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Snicker...fuel to save sailboat...sorry...couldn't help myself
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Old 07-09-2017, 01:32 PM   #4
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Something similar happened to a group of nordies that crossed the atlantic earlier this summer. Google NAR 2017 and you will probably find it. Two boats diverted from the group to provide some fuel. They went as a pair for safety in case they were being lured into some nefarious situation. But as is almost always the case, it was about incompetence, not about subterfuge, and they transferred some fuel and returned on their way.
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Old 07-09-2017, 02:15 PM   #5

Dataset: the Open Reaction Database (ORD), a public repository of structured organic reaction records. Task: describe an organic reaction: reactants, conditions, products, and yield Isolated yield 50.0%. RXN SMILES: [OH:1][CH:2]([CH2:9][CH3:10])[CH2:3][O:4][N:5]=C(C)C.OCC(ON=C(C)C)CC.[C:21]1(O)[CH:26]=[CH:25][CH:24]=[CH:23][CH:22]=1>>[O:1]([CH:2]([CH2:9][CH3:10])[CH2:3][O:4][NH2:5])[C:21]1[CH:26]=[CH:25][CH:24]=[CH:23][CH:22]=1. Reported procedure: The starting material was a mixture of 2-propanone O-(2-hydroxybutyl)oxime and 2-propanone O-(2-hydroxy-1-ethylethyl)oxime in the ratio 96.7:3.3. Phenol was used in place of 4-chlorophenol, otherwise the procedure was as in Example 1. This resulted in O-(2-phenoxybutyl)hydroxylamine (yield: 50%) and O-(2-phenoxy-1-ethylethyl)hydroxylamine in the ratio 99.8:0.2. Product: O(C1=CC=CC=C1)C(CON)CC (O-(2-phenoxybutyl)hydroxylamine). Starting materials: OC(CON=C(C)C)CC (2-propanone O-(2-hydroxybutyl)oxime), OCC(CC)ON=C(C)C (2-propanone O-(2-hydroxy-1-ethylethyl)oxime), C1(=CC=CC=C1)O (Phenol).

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He was only carrying one headsail?

Incredible.
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Old 07-09-2017, 02:31 PM   #6
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He was only carrying one headsail?

Incredible.
Bed sheet? Tarp? Anything?
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Old 07-09-2017, 03:22 PM   #7
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I don't believe the issue was salvage or liability to the cruise ship crew. My guess is a safety issue to either the sailboat crew or tender crew. The captain of the cruise ship may have had orders to the tender not to board s/v for security reasons.

There is no such thing as forcing salvage on someone. It must be accepted by the casualty.
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Old 07-09-2017, 03:34 PM   #8
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Old 07-09-2017, 03:47 PM   #9
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It may have been the Capt. Of the sailboat did not wish to take on the liability for the safety of the crew of the cruise ship trying to board his vessel.


That is why they let the Capt. Load the fuel. That is just a guess, but it has happen.